German bars flouting smoking ban by converting to private clubs

Restaurants and bars in the German states of North Rhine-Westphalia (NRW) and Bavaria have found a way to legally flout the country's new smoking ban by converting their businesses to smoking clubs.

German bars flouting smoking ban by converting to private clubs
Duesseldorf bar owners display their new smoking club announcement. Photo: DPA

Bars and restaurants across the country have been reporting decreased revenues due to the smoking ban, but the national German smoker’s club DRC offers a partial solution that an increasing number of establishments in the two states are choosing in order to keep their smoking customers. For €25, bars can buy a bright-yellow sign to indicate their DRC membership, and then set special private “club hours” for DRC members, who can register online for €9.95 per year.

The DRC has some 600 member clubs, 200 of which have signed on in just the last two weeks after smoking ban enforcement went into effect on July 1, German broadcaster WDR reported last week.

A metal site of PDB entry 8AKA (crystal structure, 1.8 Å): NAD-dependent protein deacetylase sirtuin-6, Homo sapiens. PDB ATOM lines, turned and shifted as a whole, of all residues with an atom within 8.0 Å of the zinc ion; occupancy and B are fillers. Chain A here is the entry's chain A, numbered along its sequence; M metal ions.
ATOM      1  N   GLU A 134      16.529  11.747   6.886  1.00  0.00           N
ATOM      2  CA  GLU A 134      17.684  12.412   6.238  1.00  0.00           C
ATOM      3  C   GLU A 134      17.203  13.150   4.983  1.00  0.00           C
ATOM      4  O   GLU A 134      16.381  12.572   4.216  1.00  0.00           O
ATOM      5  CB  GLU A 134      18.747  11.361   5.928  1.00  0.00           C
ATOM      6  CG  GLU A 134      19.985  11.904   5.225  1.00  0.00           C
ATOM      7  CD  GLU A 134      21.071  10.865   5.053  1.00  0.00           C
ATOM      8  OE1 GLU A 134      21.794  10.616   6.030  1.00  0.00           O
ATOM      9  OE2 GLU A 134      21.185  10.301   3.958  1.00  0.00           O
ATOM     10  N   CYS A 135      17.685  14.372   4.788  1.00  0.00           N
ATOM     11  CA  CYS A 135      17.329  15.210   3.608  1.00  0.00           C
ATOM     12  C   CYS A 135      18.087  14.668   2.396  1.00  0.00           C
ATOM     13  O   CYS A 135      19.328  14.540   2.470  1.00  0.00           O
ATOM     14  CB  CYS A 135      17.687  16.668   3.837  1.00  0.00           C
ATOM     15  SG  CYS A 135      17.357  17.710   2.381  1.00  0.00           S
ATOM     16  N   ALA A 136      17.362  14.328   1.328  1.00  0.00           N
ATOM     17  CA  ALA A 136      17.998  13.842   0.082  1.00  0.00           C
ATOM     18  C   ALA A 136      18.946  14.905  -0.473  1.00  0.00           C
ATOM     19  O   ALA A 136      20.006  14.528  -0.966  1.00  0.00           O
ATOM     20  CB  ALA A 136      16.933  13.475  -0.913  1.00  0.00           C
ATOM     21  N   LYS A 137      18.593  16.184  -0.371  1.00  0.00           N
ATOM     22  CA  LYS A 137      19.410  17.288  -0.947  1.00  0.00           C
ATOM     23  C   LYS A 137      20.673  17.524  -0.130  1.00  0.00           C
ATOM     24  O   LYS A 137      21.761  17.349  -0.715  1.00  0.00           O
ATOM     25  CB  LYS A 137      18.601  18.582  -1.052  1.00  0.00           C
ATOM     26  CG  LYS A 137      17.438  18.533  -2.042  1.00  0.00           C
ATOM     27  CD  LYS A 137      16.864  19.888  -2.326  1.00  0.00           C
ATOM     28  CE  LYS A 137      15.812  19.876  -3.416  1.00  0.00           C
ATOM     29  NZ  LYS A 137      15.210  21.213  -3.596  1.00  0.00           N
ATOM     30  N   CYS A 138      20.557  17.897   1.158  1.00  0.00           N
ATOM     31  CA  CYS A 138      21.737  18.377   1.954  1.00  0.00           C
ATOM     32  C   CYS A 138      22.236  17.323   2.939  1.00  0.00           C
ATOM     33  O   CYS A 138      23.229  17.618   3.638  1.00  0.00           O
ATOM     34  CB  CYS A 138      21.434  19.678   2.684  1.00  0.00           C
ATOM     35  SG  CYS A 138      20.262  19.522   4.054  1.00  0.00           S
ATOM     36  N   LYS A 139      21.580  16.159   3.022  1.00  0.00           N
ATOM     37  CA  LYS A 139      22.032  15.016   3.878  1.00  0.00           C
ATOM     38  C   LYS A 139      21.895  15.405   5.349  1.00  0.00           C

“Smoking bars are springing up like mushrooms right now,” Dieter Böhden, owner of the first smoking club in Paderborn, NRW, told the station. Bavaria bars are also jumping on board, with about every tenth bar turned into a smoking club, the station reported.

Gertrud Schröter, a restaurant owner in Cologne told The Local this week that she was afraid of losing her guests and had recently downloaded the statutes from the Internet and introduced fees. Now only members are allowed to enter her club during smoker’s hours. But while hard-core smokers can still get their fix at the Venloer Stube, Schröter said she is still suffering financially despite her attempt to lure customers back to her bar.

“I would have to shut down,” Schröter told The Local. “You can’t compare Germany with other countries in Europe. We have a very special smoking culture. Smoking and bars – that belongs together here.”

The German Cancer Aid organization (Deutsche Krebshilfe) has slammed the legal loophole. “We criticize all possibilities that avoid the smoking ban. Particularly the so-called smoking clubs trying to maintain the old status quo,” head of the organization Gerd Nettekoven told WDR.

Officials from North Rhine-Westphalia have reacted indifferently to criticism and have said they want to retain the loophole.

While other states don’t have the same smoker’s club loophole, there have been reports that enforcement of the new smoking ban has been weak due to personnel shortages and a general will against the ban.